var client = account.CreateCloudBlobClient();
    var container = client.GetContainerReference("invoices");
    var blob = container.GetBlockBlobReference(invoice.CustomerId + "-" + invoice.InvoiceId);

    var builder = new UriBuilder(blob.Uri);
    builder.Query = blob.GetSharedAccessSignature(
        new SharedAccessBlobPolicy
        {
            Permissions = SharedAccessBlobPermissions.Read,
            SharedAccessStartTime = new DateTimeOffset(DateTime.UtcNow.AddMinutes(-5)),
            SharedAccessExpiryTime = new DateTimeOffset(DateTime.UtcNow.AddMinutes(1)
        }).TrimStart('?');

    var signedBlobUrl = builder.Uri;

    // Redirect
    return Redirect(signedBlobUrl);
}

This gives us the best of both worlds: our web application can still verify access and run some business logic on it, yet we can offload the file download to blob storage.

Meet Shared Access Signatures content disposition header

Often, storage is a technical thing where we choose technical filenames for the things we store, instead of human-readable or human-friendly file names. In the example above, users will get a very strange filename to be downloaded: the customer id + invoice id, concatenated. No .pdf file extension, nothing else either. Users may get confused by this, or have problems opening the file because teir browser will not recognize this is a PDF.

Last November, a feature was added to blob storage which enables us to let a blob be whatever we want it to be: support for setting some additional headers on a blob through the Shared Access Signature.

The following headers can be specified on-the-fly, through the shared access signature:

  • Cache-Control
  • Content-Disposition
  • Content-Encoding
  • Content-Language
  • Content-Type

Here’s how to generate a meaningful Shared Access Signature in the previous example, where we specify a human-readable filename for the resulting download, as well as a custom content type:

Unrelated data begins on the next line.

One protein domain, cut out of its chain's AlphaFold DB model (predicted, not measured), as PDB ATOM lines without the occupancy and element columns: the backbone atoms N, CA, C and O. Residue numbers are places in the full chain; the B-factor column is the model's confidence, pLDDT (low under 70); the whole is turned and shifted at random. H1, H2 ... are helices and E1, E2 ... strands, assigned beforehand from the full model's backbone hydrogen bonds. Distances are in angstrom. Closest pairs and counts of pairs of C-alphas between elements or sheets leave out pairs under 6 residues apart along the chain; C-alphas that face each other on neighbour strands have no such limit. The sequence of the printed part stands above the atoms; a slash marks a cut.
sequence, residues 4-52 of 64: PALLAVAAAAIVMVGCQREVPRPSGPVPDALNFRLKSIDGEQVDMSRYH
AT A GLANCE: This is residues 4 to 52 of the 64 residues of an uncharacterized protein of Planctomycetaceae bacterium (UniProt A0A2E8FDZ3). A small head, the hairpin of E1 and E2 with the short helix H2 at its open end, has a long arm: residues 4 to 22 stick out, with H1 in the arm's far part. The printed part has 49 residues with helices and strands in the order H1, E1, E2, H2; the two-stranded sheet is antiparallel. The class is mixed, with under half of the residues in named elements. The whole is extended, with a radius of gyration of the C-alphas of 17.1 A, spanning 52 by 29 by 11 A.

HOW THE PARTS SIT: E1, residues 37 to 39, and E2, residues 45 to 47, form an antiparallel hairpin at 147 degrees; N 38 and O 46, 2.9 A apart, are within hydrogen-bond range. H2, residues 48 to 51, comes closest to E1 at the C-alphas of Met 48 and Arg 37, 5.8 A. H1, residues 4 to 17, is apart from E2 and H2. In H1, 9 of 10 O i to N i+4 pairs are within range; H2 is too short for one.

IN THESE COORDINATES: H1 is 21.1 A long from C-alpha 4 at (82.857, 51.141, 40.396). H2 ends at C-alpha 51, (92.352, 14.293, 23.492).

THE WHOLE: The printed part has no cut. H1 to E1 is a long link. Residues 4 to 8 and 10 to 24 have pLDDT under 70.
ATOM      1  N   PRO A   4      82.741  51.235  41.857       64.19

builder.Query = blob.GetSharedAccessSignature(
    new SharedAccessBlobPolicy
    {
        Permissions = SharedAccessBlobPermissions.Read,
        SharedAccessStartTime = new DateTimeOffset(DateTime.UtcNow.AddMinutes(-5)),
        SharedAccessExpiryTime = new DateTimeOffset(DateTime.UtcNow.AddMinutes(1)
    },
    new SharedAccessBlobHeaders
    {
        ContentDisposition = "attachment; filename="
            + customer.DisplayName + "-invoice-" + invoice.InvoiceId + ".pdf",
        ContentType = "application/pdf"
    }).TrimStart('?');

Note: for this feature to work, the service version for the storage account must be set to the latest one, using the DefaultServiceVersion on the blob client. Here’s an example:

CloudStorageAccount account = // your storage account connection here
var client = account.CreateCloudBlobClient();
var serviceProperties = client.GetServiceProperties();
serviceProperties.DefaultServiceVersion = "2013-08-15";
client.SetServiceProperties(serviceProperties);

Combining all these techniques, we can do some analytics and business logic in our web application and offload the boring file and network I/O to blob storage.

Enjoy!

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Published at DZone with permission of Maarten Balliauw, DZone MVB. See the original article here.

Opinions expressed by DZone contributors are their own.